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Thread: What are you doing to prepare for old age? Resiliency habits.

  1. #11
    Senior Member SteveinMN's Avatar
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    Quote Originally Posted by Teacher Terry View Post
    My grandparents on my dad’s side sat around doing nothing for 40 years and lived in there own until dying at 90.
    Yeah, then there's that "genetic lottery" aspect of it. My mom, 86 this year, has far outlived her (only) sister and both parents. And my dad, despite dying at 65, lived far longer than both of his brothers and his father (his mother got to her 80s). A friend of mine and his siblings moved their mother to assisted living two years ago, at the age of 101 (!). I tell him he needs to save up more for his retirement.
    Success is to be measured not so much by the position that one has reached in life as by the obstacles which he has overcome. - Booker T. Washington

  2. #12
    Senior Member iris lilies's Avatar
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    Quote Originally Posted by Tybee View Post
    I have lots of longevity on both sides of my family, and what I have seen is that the cognitive decline seems to be an independent variable. I.e. my parents were early computer adapters, my mom used computers in her work very early on, was always up on engaging in her world and community and remaining technologically up to date, until cognitive issues came into her life, and the technology helped her for a long time to retain normal function, but after a while, she could not longer use it--but that was probably after the age of 85, that that stage set in. I don't think she in any way caused dementia by refusing to adapt to her environment; I think she adapted very skillfully until the dementia prevented her from functioning.

    As far as resiliency in old age, I think key is a positive attitude. So if you want to remain in your home to age, and they wanted that, make the adaptations you want to make early, and be prepared for the day to come when you can no longer function in your home, either physically or mentally.

    But be positive, take life on life's terms, and strike a balance between being aware of your physical and mental functioning and how your environment is changing.

    I think destressing and slowing down the emotional pace and insisting on being happy--I think those are the best markers of resiliency. Finding what you love and being true to it.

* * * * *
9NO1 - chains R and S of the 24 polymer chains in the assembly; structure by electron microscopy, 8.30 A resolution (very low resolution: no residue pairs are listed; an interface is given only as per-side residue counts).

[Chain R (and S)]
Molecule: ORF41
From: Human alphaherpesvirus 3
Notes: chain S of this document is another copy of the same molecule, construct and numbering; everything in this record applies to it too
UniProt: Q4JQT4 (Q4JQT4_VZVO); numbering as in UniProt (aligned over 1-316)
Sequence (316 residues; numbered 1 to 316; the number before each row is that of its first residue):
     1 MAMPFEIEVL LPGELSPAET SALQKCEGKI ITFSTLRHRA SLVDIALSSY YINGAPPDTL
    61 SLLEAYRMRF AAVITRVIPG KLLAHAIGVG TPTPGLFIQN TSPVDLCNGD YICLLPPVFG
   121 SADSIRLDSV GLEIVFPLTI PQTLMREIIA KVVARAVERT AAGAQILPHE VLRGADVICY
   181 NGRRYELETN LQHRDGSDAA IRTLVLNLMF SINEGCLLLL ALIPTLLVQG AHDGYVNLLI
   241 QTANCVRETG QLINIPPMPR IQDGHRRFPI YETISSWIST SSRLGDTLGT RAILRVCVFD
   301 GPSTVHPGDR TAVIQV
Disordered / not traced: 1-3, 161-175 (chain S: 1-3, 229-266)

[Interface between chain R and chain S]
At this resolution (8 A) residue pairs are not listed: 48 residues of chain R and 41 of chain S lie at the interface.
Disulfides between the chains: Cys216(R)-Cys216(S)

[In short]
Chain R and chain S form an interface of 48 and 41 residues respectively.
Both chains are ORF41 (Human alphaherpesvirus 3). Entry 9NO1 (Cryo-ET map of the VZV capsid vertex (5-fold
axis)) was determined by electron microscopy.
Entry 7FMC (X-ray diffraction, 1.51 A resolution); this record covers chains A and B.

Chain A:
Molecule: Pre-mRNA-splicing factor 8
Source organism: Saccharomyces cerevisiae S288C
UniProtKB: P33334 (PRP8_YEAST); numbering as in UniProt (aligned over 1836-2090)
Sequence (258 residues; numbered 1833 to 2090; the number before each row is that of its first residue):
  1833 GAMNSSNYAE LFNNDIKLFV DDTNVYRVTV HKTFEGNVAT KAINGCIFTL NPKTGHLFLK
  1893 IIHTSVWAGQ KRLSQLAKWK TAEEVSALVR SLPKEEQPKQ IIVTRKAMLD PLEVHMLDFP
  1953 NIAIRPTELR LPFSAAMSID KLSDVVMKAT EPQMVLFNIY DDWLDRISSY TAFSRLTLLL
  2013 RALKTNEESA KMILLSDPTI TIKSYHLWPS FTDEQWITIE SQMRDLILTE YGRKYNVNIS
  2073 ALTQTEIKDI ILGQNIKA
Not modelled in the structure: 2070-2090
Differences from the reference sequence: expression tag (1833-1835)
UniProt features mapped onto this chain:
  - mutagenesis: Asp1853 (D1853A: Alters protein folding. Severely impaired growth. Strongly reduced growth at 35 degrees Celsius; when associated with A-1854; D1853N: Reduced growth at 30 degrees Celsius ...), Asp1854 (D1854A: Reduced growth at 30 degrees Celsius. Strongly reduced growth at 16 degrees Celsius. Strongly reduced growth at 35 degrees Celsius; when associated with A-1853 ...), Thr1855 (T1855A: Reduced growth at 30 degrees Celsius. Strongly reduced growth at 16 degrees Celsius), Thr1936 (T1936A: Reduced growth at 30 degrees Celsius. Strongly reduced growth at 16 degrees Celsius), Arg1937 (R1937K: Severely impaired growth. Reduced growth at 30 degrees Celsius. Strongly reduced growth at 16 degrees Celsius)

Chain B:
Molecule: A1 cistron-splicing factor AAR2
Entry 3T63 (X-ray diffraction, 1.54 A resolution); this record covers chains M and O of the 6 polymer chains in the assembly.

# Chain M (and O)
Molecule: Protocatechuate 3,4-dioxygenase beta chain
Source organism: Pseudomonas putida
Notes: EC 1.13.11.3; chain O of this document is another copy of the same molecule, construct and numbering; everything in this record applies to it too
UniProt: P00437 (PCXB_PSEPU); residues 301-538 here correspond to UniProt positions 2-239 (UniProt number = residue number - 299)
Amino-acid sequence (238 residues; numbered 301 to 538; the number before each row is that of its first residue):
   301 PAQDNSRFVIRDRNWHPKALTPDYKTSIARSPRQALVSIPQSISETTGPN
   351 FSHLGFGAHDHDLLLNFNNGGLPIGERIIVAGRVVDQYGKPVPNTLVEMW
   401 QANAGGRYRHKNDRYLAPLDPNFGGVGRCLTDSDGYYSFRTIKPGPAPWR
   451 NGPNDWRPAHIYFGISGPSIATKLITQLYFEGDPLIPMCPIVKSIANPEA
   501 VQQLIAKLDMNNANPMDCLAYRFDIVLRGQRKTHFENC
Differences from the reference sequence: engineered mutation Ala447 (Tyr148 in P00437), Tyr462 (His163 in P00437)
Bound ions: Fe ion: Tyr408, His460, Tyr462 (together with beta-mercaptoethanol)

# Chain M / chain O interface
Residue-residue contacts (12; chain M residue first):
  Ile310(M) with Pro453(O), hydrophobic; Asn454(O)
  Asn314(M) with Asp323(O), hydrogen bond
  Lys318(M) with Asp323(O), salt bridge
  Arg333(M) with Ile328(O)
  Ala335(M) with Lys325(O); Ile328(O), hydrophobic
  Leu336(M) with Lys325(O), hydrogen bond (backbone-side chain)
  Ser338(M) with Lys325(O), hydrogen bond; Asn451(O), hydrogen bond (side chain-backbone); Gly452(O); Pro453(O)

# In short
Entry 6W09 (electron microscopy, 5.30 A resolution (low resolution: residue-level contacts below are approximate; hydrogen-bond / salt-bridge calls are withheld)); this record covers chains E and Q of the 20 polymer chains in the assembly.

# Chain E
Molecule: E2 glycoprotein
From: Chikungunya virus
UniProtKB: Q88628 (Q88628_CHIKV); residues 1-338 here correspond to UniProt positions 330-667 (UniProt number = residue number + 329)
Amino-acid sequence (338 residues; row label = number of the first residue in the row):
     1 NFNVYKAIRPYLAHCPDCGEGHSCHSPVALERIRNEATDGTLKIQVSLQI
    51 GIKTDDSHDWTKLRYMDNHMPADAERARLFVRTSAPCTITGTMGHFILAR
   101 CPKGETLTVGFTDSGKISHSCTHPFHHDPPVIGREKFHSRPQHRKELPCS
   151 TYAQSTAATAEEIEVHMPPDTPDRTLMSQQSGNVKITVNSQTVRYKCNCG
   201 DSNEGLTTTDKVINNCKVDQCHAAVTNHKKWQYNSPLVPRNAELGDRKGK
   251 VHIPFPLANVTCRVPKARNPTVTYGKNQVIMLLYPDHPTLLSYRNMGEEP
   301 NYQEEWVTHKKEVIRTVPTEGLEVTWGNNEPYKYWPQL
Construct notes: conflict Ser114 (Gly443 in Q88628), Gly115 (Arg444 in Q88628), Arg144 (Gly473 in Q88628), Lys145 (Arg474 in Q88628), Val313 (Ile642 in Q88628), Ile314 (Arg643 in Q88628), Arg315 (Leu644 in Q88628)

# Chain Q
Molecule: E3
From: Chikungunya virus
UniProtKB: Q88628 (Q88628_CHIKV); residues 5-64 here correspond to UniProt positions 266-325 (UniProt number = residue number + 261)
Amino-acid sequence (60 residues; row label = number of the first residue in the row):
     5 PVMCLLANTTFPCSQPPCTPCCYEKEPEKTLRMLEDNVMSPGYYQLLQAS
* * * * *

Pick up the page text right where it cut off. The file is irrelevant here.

I also think we in our 60's are looking for some magic prescriptive bullet that will lead us to a pleasant, wise, non-demented old age, and I don't think it exists.

    You take what you get, including what your brain is wired to do.

    Mom has remained very gracious about what must terrifying changes in her cognition and surroundings. So yeah, I guess I hope for that, the ability to retain my dignity and my positive attitude.
    there’s a lot of wisdom in this post.

    I have Alzheimer’s pretty rampant in my family so there’s nothing to make me think that I’ll be avoiding it other than Death by heart attack or stroke before then. Has nothing to do with our level of education or the activity of our mind, since a couple of my elderly relatives with dementia were college professors and etc. on that side of the family.

    I remember having an odd and interesting conversation about my dog with with Howard Nemerov, two time Poet Laureate of the United States and Pulitzer winner, in our neighborhood Park. He lived across the street.
    Just a couple years later I learned he died of Alzheimer’s related health issues and I thought of that conversation. So yeah there was an active mind, didn’t save him from dementia.

    But yes, remaining positive, being realistic about your mental and physical limitations but still being engaged in the world is important.

  3. #13
    Senior Member Teacher Terry's Avatar
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    Genetics is much more important than people want to admit. You may not live longer with a healthy lifestyle but you will live better.

  4. #14
    Senior Member Rosemary's Avatar
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    We have just moved MIL and her sister into a senior apartment. They have, for at least 25 years, talked about moving into a one-level home, and they never did anything about it. All "those places" were "too small" - their house has (literally) 100 years of stuff in it, basement crammed full of everything that's ever come into the house, and bags and boxes of old receipts, piles of mail and magazines cluttering the main floor, along with purchases of the past 12 years still in bags, long forgotten. The sister had a nearly fatal injury on the stairs last month, and we had to make a lot of decisions quickly and take a roadtrip during the pandemic. Their quality of life in the past 5 years at least, and their time going forward, would have been improved had they taken action, but they deny the facts of aging as if it were an Olympic sport.

    Observing them at our annual winter trip, at which time we had to initiate pest control for their house due to a mouse infestation, made me review two recent books on brain health and avoiding dementia and put together a summary for myself. Really, the recommendations are largely the same as cardiovascular health. When the time comes, DH and I will move to an appropriate location with less upkeep and no stairs. I will not leave my daughter with the situation which MIL has given to us.

  5. #15
    Senior Member catherine's Avatar
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    We have done Step 1 in terms of downsizing into old age. If we were to stay here forever, I would add ramps to the house entrance, and also put in a walk-in shower with a bench and hand rails.